The Syntax of Jamaican Creole

A cartographic perspective

| University of Geneva
HardboundAvailable
ISBN 9789027255105 | EUR 110.00 | USD 165.00
 
e-Book
ISBN 9789027290694 | EUR 110.00 | USD 165.00
 
This book offers an in-depth study of the overall syntax of (basilectal) Jamaican Creole, the first since Bailey (1966). The author, a Jamaican linguist, meticulously examines distributional and interpretative properties of functional morphology in Jamaican Creole (JC) from a cartographic perspective (Cinque 1999, 2002; Rizzi 1997, 2004), thus exploring to what extent the grammar of JC provides morphological manifestations of an articulate IP, CP and DP. The data considered in this work offers new evidence in favour of these enriched structural analyses, and the instances where surface orders differ from the underlying functional skeleton are accounted for in terms of movement operations. This investigation of Jamaican syntax therefore allows us to conclude that the 'poor' inflectional morphology typical of Creole languages in general and of (basilectal) Jamaican Creole in particular does not correlate with poor structural architecture. Indeed the free morphemes discussed, as well as the word order considerations that indicate syntactic movement to designated projections, serve as arguments in favour of a rich underlying functional map.
[Linguistik Aktuell/Linguistics Today, 127]  2008.  xii, 190 pp.
Publishing status: Available
Table of Contents
Acknowledgements
ix–x
Preface: A tribute to Miss Lou (1919-2006)
xi–xii
Chapter 1. Introduction
1–17
Chapter 2. IP – The articulation of inflection in Jamaican Creole
19–59
Chapter 3. CP – The left periphery in Jamaican Creole
61–121
Chapter 4. DP – JC nominals and their extended projection
123–177
Chapter 5. General conclusion
179–180
References
181–186
Index of names
187–188
Index of subjects
189–190
“Durrleman's is one of the most thorough and enlightening descriptions of a creole to have been written, with important implications for general syntactic theory.”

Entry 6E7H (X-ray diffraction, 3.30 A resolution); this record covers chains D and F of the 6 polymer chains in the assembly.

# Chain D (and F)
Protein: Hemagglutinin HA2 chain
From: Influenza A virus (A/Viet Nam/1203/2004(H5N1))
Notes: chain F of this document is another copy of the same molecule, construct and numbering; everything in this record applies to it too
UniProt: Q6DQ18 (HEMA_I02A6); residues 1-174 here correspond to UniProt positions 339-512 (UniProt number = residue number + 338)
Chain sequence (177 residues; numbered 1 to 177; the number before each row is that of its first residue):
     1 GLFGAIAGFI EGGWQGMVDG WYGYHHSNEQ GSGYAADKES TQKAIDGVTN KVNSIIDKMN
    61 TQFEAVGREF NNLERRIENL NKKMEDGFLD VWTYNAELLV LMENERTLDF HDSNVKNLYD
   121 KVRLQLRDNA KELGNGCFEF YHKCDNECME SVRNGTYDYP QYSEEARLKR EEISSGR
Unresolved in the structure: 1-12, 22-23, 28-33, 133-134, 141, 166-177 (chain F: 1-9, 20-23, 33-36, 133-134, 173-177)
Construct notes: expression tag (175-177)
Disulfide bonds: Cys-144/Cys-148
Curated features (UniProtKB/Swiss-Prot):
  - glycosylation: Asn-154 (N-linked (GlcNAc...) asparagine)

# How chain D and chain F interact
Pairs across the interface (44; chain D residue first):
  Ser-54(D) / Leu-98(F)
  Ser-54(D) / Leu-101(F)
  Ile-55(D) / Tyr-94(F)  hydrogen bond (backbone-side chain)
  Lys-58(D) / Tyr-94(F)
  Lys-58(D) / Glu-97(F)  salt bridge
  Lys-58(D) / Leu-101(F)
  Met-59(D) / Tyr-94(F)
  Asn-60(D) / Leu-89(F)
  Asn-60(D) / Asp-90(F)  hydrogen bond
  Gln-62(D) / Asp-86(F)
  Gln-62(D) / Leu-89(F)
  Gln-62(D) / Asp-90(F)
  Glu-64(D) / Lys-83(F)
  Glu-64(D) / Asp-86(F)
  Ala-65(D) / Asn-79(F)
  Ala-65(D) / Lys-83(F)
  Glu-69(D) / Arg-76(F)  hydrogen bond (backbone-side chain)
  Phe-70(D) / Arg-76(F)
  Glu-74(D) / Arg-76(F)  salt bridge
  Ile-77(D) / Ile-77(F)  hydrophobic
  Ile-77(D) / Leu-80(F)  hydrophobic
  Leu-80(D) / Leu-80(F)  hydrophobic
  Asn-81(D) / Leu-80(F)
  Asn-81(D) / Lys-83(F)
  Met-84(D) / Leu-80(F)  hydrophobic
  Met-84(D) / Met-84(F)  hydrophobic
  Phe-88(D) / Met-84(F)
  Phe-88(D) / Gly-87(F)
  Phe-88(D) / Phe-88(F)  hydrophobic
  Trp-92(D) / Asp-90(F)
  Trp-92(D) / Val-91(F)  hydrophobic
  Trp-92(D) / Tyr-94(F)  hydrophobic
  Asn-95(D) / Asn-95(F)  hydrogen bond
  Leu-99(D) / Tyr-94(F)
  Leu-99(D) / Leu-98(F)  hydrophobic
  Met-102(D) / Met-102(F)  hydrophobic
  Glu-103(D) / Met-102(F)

“This is a wonderful piece of work that nicely combines careful empirical study of Jamaican Creole and very sophisticated theoretical analysis. I warmly recommend it to anyone interested in language description and theorizing.”
“In the first full-fledged cartographic study of a Creole Language, Stephanie Durrleman provides a rich and original analysis of the major syntactic configurations of Jamaican Creole, with important consequences for Creole studies and syntactic theory.”
“This work by Stephanie Durrleman is exciting. It is the first work since the pioneering work of Beryl Bailey in 1966 to attempt a study of such a broad sweep of the syntax of Jamaican. The work is both ambitious in its scope and solid in the modern theoretical framework within which it is presented. This is a must read for all scholars and students of Caribbean Creoles.”
“This work presents a very detailed description of Jamaican Creole morpho-syntax in terms of a theoretically-explicit model of functional structure in clauses and noun phrases. Tame-Durrleman's book is an excellent example of theoretically-driven empirical research and should be inspiring to students and researchers alike.”
“Durrleman describes fine-grained word order asymmetries among the optional, closed-class adverbial, adnominal and adclausal modifiers of Jamaican English, and derives these rich patterns from a few simple, fixed templates of highly articulated phrase structure in the mode of Rizzi and Cinque. Data are carefully controlled against a backdrop of theoretical literature in the comparative syntax of other Caribbean languages as well as of Germanic, Romance, Hungarian, Semitic and Gbe. Numerous judgements of optionality, coocurrence restrictions and semantic scope interaction will prove indispensable in testing syntactic models for many years to come.”
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Subjects
BIC Subject: CFK – Grammar, syntax
BISAC Subject: LAN009000 – LANGUAGE ARTS & DISCIPLINES / Linguistics / General
U.S. Library of Congress Control Number:  2008010649